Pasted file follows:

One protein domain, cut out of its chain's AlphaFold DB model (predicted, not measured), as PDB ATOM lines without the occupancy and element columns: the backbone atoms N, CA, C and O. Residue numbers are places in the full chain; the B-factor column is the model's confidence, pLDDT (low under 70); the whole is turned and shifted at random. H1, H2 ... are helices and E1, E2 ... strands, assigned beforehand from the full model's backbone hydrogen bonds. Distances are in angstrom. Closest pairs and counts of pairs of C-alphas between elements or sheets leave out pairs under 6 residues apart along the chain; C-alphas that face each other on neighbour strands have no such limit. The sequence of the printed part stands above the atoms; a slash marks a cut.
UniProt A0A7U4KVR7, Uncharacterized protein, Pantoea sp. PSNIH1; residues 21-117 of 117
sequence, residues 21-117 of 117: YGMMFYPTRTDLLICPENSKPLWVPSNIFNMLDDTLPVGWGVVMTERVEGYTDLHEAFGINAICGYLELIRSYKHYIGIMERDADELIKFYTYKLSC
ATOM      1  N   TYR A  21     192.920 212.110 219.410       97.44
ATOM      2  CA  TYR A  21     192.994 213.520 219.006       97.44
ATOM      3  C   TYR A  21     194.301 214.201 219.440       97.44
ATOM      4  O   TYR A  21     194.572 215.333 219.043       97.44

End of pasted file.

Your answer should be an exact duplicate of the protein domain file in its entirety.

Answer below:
One protein domain, cut out of its chain's AlphaFold DB model (predicted, not measured), as PDB ATOM lines without the occupancy and element columns: the backbone atoms N, CA, C and O. Residue numbers are places in the full chain; the B-factor column is the model's confidence, pLDDT (low under 70); the whole is turned and shifted at random. H1, H2 ... are helices and E1, E2 ... strands, assigned beforehand from the full model's backbone hydrogen bonds. Distances are in angstrom. Closest pairs and counts of pairs of C-alphas between elements or sheets leave out pairs under 6 residues apart along the chain; C-alphas that face each other on neighbour strands have no such limit. The sequence of the printed part stands above the atoms; a slash marks a cut.
UniProt A0A7U4KVR7, Uncharacterized protein, Pantoea sp. PSNIH1; residues 21-117 of 117
sequence, residues 21-117 of 117: YGMMFYPTRTDLLICPENSKPLWVPSNIFNMLDDTLPVGWGVVMTERVEGYTDLHEAFGINAICGYLELIRSYKHYIGIMERDADELIKFYTYKLSC
ATOM      1  N   TYR A  21     192.920 212.110 219.410       97.44
ATOM      2  CA  TYR A  21     192.994 213.520 219.006       97.44
ATOM      3  C   TYR A  21     194.301 214.201 219.440       97.44
ATOM      4  O   TYR A  21     194.572 215.333 219.043       97.44